When walking down a public corridor, Theodore happens upon an ad for the OS1, a new operating system that promises a fully functioning custom artificial intelligence experience. Soon thereafter we see the unveiling of sorts of the OS1. Prompting unusual questions such as ones about Theodore’s personality and parental relationships the system begins to go fully online and Samantha (Scarlett Johansson) is born. Immediately you can’t help but to notice her ability to speak at a normal human cadance. This helps to get the audience through the premise of the man and machine connection. Samantha is no HAL9000 nor is she Siri. The breathy voice of Johansson lends to the notion of a real person just on the phone far away; making Samantha that much more valid. I found myself many times almost completely forgetting that this isn’t a person in this world, there would be no reveal in the end, no wizard behind the curtain. Instead, Samantha is as present and fully weighted as any other character in the film.

During Theodore and Samantha’s budding relationship we see some of his real life friends Amy (Amy Adams) and Charles (Matt Letscher) working through their own marriage, which seems at times to not be as even footed as a man and an operating system. This of course leads to the largest social on look of the film. Her asks the basic question of “what defines a relationship?” Its up to the audience to decide if what they have is valid. JOnze provides some breadcrumbs to move you along, but ultimately the decision is yours.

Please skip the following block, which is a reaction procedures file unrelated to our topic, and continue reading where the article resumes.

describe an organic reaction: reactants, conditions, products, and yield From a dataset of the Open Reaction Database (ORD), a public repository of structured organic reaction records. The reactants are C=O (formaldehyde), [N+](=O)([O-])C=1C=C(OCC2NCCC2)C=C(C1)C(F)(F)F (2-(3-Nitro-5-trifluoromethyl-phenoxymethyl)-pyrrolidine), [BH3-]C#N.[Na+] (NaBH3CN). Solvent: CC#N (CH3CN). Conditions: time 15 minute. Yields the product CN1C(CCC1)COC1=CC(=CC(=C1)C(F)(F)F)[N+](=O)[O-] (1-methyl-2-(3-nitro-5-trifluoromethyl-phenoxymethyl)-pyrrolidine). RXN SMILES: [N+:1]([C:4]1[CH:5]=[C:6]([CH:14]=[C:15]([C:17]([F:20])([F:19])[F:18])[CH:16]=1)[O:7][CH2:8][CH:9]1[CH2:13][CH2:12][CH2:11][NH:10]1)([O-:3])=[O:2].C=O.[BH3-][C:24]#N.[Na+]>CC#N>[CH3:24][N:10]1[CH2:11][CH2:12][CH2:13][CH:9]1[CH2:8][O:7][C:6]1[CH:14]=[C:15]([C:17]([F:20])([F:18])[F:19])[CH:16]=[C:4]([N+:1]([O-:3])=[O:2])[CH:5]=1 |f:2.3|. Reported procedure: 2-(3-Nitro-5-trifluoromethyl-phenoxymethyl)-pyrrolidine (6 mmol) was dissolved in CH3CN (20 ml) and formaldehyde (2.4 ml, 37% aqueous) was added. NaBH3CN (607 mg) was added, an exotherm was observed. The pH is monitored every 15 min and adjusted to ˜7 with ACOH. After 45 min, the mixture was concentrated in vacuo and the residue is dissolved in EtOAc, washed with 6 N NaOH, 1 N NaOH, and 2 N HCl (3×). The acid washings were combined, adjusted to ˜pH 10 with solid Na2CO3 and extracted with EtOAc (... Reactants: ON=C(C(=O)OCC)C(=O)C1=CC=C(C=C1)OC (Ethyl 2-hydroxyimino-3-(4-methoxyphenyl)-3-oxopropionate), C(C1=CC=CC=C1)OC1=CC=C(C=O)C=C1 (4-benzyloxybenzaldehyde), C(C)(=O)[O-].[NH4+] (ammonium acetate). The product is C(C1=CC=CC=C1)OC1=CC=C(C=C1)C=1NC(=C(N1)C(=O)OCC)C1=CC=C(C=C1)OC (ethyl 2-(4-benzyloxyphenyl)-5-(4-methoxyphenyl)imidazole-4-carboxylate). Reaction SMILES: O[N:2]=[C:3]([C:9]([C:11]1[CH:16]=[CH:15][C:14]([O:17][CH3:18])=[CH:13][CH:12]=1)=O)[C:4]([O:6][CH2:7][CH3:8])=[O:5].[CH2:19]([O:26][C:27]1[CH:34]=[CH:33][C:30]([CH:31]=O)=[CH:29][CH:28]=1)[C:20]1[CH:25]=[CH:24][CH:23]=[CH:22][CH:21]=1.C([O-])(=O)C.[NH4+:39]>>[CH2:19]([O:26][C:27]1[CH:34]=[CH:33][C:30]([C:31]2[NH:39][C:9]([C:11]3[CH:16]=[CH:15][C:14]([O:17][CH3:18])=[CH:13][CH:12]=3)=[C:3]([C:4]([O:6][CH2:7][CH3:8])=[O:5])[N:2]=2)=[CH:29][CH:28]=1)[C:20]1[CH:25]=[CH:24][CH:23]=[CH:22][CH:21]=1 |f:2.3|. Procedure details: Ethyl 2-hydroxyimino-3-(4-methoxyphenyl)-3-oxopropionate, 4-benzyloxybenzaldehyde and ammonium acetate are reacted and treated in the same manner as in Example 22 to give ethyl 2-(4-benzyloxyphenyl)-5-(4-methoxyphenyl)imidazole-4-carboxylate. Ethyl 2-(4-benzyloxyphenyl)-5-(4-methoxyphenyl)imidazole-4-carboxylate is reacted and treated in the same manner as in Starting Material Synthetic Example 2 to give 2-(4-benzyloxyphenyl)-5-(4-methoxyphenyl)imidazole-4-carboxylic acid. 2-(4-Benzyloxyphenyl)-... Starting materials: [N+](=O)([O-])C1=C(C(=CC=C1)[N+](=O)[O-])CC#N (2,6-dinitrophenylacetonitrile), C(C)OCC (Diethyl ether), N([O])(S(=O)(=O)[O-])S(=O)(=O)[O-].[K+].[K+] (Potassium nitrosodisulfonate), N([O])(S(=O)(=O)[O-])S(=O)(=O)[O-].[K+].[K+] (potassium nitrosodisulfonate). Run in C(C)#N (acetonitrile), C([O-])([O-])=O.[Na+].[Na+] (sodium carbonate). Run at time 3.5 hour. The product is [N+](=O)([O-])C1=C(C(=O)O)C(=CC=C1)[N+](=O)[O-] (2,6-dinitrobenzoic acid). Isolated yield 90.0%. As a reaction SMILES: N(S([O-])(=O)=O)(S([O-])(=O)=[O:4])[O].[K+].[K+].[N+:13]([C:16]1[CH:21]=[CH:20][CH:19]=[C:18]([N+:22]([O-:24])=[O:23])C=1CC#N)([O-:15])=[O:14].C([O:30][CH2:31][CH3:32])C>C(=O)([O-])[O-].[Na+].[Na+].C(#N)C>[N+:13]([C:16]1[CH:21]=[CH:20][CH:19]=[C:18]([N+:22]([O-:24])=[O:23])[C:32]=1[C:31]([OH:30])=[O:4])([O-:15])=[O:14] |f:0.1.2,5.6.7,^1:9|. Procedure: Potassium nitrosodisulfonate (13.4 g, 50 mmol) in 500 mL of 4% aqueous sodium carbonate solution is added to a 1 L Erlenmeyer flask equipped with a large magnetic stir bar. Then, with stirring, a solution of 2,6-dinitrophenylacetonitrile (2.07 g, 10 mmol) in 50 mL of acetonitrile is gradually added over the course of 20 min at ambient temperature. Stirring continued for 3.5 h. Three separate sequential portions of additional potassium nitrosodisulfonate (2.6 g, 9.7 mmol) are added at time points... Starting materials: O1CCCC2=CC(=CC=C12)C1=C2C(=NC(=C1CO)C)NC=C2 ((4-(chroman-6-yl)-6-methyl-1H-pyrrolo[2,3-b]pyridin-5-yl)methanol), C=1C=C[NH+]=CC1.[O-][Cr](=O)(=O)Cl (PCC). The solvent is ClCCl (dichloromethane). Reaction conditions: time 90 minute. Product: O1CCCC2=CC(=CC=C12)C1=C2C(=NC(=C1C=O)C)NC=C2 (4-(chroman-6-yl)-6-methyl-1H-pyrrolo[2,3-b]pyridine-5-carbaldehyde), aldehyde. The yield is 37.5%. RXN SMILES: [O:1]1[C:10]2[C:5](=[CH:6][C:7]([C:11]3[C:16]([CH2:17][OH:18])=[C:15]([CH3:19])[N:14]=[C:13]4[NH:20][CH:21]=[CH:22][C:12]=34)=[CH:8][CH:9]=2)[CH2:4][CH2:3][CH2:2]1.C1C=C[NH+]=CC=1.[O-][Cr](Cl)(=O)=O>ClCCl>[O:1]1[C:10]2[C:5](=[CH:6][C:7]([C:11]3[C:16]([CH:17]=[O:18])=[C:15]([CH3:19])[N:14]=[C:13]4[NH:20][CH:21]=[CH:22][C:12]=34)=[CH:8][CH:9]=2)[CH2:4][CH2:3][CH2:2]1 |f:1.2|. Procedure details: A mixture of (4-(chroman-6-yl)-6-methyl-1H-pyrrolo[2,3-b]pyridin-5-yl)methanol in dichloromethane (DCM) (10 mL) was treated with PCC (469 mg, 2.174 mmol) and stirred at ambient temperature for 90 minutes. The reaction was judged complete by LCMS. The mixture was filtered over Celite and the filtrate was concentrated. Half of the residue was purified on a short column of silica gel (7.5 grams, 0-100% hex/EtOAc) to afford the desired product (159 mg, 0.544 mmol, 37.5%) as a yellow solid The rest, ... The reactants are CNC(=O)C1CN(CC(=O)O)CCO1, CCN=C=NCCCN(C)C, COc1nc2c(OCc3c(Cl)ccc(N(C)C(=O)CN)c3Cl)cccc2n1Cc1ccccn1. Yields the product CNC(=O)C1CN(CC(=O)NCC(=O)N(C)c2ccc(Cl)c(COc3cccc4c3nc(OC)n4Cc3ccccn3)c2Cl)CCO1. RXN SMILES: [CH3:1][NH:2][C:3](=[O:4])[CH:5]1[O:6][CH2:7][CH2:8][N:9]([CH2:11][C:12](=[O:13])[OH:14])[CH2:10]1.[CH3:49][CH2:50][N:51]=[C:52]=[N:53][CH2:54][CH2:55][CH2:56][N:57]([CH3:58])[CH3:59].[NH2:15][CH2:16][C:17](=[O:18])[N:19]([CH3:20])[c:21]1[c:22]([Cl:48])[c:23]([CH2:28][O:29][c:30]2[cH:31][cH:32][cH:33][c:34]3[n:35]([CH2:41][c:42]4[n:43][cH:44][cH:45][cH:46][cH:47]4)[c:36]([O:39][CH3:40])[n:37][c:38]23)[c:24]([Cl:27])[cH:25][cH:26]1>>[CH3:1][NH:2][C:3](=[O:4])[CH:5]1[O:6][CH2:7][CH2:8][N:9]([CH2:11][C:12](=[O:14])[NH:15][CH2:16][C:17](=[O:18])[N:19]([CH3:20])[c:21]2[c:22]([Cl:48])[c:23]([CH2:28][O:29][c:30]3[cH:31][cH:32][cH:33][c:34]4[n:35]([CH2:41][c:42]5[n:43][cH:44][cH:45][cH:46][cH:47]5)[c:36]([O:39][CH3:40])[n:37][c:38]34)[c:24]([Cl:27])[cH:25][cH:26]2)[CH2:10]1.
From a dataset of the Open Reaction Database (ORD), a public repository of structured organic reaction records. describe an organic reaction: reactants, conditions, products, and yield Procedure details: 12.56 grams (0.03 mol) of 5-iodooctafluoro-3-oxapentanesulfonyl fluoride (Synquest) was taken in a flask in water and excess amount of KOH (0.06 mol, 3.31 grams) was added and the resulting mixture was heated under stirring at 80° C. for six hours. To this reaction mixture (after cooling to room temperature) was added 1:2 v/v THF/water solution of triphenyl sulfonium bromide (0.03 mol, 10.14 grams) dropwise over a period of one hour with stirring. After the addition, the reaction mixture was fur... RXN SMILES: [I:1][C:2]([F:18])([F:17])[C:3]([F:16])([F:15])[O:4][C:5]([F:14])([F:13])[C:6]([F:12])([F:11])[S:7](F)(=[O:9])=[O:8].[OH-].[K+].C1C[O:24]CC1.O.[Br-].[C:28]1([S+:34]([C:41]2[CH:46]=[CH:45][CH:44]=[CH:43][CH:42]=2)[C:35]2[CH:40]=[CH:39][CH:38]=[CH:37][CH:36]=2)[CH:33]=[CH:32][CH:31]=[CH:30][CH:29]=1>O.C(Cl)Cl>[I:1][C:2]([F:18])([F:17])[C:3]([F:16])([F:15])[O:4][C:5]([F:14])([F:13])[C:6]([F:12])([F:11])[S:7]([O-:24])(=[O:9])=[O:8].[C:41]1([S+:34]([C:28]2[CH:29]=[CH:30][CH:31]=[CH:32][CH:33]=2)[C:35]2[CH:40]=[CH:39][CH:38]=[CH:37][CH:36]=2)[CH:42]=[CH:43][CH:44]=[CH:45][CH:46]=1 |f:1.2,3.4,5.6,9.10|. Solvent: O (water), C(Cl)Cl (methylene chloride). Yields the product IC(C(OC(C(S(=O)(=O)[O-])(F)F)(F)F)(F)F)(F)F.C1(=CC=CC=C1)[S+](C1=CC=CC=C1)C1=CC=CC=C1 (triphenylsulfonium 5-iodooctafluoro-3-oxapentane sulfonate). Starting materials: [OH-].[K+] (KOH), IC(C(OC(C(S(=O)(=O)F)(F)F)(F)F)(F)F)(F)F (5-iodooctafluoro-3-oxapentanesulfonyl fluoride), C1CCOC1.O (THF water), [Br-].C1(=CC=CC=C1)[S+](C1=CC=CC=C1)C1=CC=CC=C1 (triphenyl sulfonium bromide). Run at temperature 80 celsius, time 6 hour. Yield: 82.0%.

Theodore and Samantha’s relationship is simply beautiful in the greatest sense of the word. Two people who are trying to navigate the murky waters of what life has to offer, together. While Theodore is slowly recovering from his pending finalized divorce from his emotional train wreck of an ex-wife Catherine (Rooney Mara), Samantha is learning the infinite space in which she resides. Both growing as people together at completely different rates and possibly directions.

Jonze has truly reached auteur status with this film, and there is no turning back now. I think I would be remiss if I didn’t mention the cinematographer, Hoyte van Hoytema. His flair for dramatic imagery and positioning is as close to perfect as I’ve seen in a quite a while. Spike Jonze really impresses with long and deliberate shots of thought provoking silence, tasteful sex scenes with only your imagination at work. He brings you into both Theodore, and equally, Samantha's perspectives. Phoenix has often been cited as one of the best currently working actors in Hollywood. Her, amongst his many previous works, makes that claim again...with purpose. Last, but certainly not least, Scarlett Johansson is fantastic as Samantha. She is able to exude a naiveté and curiosity of a child in parts, and the maturity of a woman coming into her own in others. Her lack of physical onscreen time is never an issue. She makes her presence known from the beginning and it never lets up. Her joins a group of absolutely stellar films in its release year. Run, don’t walk to see Her.

[easyreview title= "Review of Her" cat1title="Jay's Rating" cat1detail="Overall Review" cat1rating="5.0" overall= false]